For many triathletes, the swim is a warm-up, something to merely be endured before buckling down to the serious work on the bike and run. There's nothing wrong with this approach; however, regardless of the love-hate relationship many triathletes have with swimming, a good swim can set you up—at least psychologically—for a great race.
Below are three tips to help you get a good start and begin the day on a positive note.
Train for the Lactic-acid Fest
Unless you purposely relegate yourself to the back of the pack (a good strategy for a beginning or slower swimmer) and let all the other swimmers go first, you will go into oxygen debt at the start of the swim.
Even before you hit the water, pre-event excitement or anticipation will likely have your heart pumping. Once the gun goes off, you'll scramble to find a quick pack of swimmers before bearing down on the first buoy and trying to hit the turn in a bit a clear water.
Regardless of the distance of the event you are racing, in an ideal world you would do your best to stay aerobic and swim easy at the beginning of the race, then gradually build up to race pace and maintain a steady effort.
Sounds great, but nothing is perfect, least of all a triathlon start. So what's a triathlete to do? Train for it. In workout sessions during the racing season I'll often have athletes swim longer race-pace sets of 200 to 500 meters where they take out the first 100 meters at a sprint to teach the body to process lactic acid before quickly recovering and settling into a sustainable pace. A weekly set of 8 x 200 or 4 x 500 with a quick start will help you become able to tolerate fast-paced starts.
Get in a Good Warm-up
There are several reasons why you want to include a solid pre-race warm-up before every event. First, you need to get used to the water temperature (cold or warm) and ensure that your swimming muscles are loose and primed for action. In addition, the swim warm-up provides a good opportunity to check out the water conditions.
Even if you were able to pre-swim the course in the days before the race, wind sweep, currents and surface chop can all vary from day to day. Once you have some sense of how the race-day conditions may affect your swim, you can find a starting position that will work for your speed, ability and goals.
If possible, you may also want to swim to the swim exit and check out the bottom and make note of obstacles such as rocks or debris that may impede your ability to run or dolphin dive (that series of running and shallow dives that resembles a dolphin's surface swimming) to the exit.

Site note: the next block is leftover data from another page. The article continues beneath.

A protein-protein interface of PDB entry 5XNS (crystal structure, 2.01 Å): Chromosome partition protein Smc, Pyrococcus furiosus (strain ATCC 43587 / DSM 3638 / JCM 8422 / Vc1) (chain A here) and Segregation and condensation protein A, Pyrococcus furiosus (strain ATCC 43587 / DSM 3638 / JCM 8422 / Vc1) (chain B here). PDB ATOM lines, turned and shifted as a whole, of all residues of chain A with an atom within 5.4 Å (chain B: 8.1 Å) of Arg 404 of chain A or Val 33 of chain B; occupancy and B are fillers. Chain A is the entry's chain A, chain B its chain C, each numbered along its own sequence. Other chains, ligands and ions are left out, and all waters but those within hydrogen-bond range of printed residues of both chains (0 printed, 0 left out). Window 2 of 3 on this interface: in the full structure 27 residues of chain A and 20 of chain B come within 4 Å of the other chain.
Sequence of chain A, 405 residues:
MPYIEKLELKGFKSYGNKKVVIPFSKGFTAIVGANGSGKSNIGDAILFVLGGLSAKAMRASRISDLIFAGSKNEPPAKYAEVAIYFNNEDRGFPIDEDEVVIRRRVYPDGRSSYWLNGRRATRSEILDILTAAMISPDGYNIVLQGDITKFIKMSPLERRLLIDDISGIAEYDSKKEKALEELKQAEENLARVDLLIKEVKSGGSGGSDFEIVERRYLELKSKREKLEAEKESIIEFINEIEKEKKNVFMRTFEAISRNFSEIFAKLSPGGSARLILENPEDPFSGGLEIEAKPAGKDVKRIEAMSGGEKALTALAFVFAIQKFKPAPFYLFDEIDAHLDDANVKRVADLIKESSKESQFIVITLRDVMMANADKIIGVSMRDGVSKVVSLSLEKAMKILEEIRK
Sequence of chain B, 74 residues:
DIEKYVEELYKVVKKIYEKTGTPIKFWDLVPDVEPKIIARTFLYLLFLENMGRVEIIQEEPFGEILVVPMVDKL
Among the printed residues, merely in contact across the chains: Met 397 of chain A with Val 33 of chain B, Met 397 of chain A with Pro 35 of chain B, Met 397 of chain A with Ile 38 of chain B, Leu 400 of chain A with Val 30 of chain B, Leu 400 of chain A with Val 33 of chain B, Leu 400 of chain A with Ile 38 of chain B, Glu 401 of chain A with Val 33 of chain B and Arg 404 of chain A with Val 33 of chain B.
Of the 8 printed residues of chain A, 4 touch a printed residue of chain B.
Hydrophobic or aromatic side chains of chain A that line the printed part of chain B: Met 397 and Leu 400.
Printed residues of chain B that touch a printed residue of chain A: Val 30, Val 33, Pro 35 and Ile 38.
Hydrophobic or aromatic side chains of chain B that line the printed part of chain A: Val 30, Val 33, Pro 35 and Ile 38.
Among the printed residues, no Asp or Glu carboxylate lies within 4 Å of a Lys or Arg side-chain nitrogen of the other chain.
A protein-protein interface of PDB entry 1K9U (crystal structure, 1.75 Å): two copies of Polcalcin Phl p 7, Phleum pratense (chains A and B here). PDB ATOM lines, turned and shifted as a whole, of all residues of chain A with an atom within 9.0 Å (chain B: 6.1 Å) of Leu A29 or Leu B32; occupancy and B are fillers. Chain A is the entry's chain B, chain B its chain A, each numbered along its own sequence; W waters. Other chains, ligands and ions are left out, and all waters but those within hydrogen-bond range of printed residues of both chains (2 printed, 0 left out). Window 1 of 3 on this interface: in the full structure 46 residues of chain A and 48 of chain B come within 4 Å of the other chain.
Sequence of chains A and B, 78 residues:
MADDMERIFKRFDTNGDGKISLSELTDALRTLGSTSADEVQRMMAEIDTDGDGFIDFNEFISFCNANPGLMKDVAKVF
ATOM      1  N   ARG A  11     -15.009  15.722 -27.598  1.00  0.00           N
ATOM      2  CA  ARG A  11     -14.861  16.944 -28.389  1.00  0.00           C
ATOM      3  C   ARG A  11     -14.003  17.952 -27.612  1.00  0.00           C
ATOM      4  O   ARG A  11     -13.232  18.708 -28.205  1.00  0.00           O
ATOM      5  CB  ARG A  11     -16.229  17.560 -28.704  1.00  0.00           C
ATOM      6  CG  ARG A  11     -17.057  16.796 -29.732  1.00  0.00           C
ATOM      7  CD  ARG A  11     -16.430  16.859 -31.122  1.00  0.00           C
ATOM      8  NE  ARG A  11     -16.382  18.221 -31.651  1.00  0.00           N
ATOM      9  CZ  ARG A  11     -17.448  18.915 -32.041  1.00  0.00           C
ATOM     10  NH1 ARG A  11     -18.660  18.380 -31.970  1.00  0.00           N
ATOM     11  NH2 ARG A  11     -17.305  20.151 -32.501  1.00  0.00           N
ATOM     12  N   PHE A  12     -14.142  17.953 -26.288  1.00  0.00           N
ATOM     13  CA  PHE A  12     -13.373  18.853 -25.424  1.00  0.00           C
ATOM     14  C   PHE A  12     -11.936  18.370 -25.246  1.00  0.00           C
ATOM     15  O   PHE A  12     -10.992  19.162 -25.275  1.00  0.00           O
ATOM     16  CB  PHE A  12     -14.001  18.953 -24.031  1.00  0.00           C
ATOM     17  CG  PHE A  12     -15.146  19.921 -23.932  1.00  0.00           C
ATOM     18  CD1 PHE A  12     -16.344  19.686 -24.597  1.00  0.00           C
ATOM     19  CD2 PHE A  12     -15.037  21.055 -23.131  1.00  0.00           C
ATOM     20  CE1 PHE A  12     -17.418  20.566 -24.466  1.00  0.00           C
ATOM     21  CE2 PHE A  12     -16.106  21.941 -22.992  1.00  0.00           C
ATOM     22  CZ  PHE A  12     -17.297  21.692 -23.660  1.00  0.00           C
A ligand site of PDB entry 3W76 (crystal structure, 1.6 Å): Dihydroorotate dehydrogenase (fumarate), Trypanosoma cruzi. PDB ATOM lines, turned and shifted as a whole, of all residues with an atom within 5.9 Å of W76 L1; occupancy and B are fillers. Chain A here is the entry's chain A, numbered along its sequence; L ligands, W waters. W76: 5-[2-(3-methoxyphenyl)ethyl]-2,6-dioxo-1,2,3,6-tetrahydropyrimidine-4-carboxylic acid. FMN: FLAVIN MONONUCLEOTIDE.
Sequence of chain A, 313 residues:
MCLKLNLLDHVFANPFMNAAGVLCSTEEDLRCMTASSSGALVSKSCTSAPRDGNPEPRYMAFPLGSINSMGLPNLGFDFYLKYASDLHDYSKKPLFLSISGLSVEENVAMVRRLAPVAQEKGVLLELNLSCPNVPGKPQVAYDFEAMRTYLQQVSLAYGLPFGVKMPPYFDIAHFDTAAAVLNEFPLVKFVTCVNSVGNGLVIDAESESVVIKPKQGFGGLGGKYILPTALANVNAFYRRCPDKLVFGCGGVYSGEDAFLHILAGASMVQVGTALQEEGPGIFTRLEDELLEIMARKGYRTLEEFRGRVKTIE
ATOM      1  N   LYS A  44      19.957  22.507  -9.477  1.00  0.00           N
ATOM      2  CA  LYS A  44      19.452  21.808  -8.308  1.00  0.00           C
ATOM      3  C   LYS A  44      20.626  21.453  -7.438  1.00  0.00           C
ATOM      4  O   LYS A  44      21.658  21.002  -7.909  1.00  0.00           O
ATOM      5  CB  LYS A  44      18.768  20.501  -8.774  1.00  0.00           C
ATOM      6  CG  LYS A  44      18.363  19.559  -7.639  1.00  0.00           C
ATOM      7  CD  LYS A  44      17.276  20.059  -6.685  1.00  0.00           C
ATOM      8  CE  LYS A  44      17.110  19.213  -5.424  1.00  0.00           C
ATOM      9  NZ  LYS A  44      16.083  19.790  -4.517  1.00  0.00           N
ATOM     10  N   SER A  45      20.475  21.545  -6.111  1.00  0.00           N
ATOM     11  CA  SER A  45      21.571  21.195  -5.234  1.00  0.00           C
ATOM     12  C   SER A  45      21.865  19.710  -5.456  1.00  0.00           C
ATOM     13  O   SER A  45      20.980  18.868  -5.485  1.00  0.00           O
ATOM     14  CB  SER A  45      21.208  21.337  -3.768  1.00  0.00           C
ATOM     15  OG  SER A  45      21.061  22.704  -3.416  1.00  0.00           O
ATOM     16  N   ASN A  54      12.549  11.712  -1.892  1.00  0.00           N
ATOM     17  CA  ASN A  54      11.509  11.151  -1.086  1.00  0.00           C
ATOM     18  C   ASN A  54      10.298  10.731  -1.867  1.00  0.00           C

Finally, if the course was not set up in time for you to pre-swim it, you can stroke over to the first buoy, if permitted and practical, to check out landmarks that may be useful for sighting.
Find a Good Spot
When it comes to the start, there's no one-size-fits-all solution. What works for one athlete may be far less than ideal for another, so don't necessarily follow the crowd. You do yourself and other swimmers no favors if you seed yourself inappropriately.
Think in terms of a road race. Starting at the front line when you know you cannot run five-minute miles is not wise. You may feel like you get a great start and go faster overall, but you more than likely end up going out too fast and finishing with an overall slower time. In addition, you force faster runners to go around you, increasing the chance you may get bumped or tripped.
In the water it can be even worse. You may have faster swimmers plowing over the top of you, and you may end up in no-man's-land without a pack to pull you along.
Whenever the first leg of the swim is long (300 or more meters to the first buoy), you will have a better swim by starting a little wider and angling in so that you have less traffic and limit your chances of getting bopped in the head by someone's arm or foot.
There are other important aspects to having a fast swim. Navigation is vital since no matter how fast you swim, if you veer off-course your swim split will be slower than it should be. Effective navigation is all about efficient sighting, so learn how to incorporate sighting into your stroke.
Although drafting in swimming is legal, it is often overrated, and some swimmers spend too much time and effort looking for just the right feet to follow. The ideal person to draft behind is someone who is just slightly faster than you, does not kick much and swims straight—it can be challenging to find someone who fits the bill exactly, so swim your own race, and if a swimmer seems to be the right speed, take advantage of the draft for as long as you are able. Still, regardless of whose feet you're on, be sure you stay on course.